”When people go around and say, ‘You are black’ – well, I don’t encourage it, but by the same token I don’t back off of it,” he says. ”If you want to call me that, that’s fine. But, you know, in my whole family, there’s nobody I know who is black.” Raised in Queens Michael Todd Tirico grew up in a middle-class Italian family in Queens, about a five-minute drive from Shea Stadium. Tirico’s parents, Donald and Maria, were separated when he was about 4, and he says he has since lost contact with his father’s side of the family. Tirico is an only child. Because of his dark skin and ethnic features, Tirico says, most people assume he is black. But he’s seen pictures of his father, his father’s mother and his father’s sister – all of whom are white, Tirico says. ”The only contact I had growing up was with my mom’s side of the family. And they are all as white as the refrigerator I’m standing in front of right now,” Tirico says, standing in his kitchen in the Clay townhouse where he lives. Someday, he says, he plans to do genealogical research to find out if he has a black ancestor, but it’s not something he considers a pressing issue.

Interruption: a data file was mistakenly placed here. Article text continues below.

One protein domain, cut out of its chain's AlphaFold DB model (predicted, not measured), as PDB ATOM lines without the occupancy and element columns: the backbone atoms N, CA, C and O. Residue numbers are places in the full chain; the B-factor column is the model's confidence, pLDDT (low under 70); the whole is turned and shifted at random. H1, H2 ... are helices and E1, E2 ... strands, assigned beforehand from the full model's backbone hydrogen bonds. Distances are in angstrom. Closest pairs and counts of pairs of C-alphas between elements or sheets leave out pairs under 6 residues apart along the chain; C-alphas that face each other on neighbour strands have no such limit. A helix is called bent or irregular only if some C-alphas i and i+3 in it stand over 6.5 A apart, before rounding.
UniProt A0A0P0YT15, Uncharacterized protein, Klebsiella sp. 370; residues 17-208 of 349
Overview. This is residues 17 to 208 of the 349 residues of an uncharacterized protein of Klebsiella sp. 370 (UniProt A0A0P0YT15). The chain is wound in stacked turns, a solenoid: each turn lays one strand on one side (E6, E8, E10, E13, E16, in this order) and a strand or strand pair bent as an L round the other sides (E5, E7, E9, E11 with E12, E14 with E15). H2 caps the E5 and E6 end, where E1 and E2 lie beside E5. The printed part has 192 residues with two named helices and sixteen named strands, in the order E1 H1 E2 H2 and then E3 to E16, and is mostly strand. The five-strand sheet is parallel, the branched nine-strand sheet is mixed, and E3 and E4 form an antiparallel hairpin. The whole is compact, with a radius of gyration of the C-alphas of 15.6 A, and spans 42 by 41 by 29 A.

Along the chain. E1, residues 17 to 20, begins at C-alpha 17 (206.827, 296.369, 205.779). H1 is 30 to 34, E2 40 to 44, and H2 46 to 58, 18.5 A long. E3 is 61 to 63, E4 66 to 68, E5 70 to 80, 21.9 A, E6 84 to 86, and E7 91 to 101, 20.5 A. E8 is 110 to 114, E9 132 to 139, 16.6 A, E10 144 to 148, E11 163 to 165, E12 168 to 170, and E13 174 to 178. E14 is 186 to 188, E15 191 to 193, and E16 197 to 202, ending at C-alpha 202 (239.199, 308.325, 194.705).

Tirico concedes, though, that his uncertain ethnicity sometimes makes other uncomfortable. Even skeptical. ”I know the story sounds like a lot of bull, but it’s the truth” he says. “Does it matter to me? Yeah, I’d like to find out the truth at some point, so I can answer questions for my kids. But me? I’m living, I’m working, I’m leading an upstanding life. I don’t worry about it.”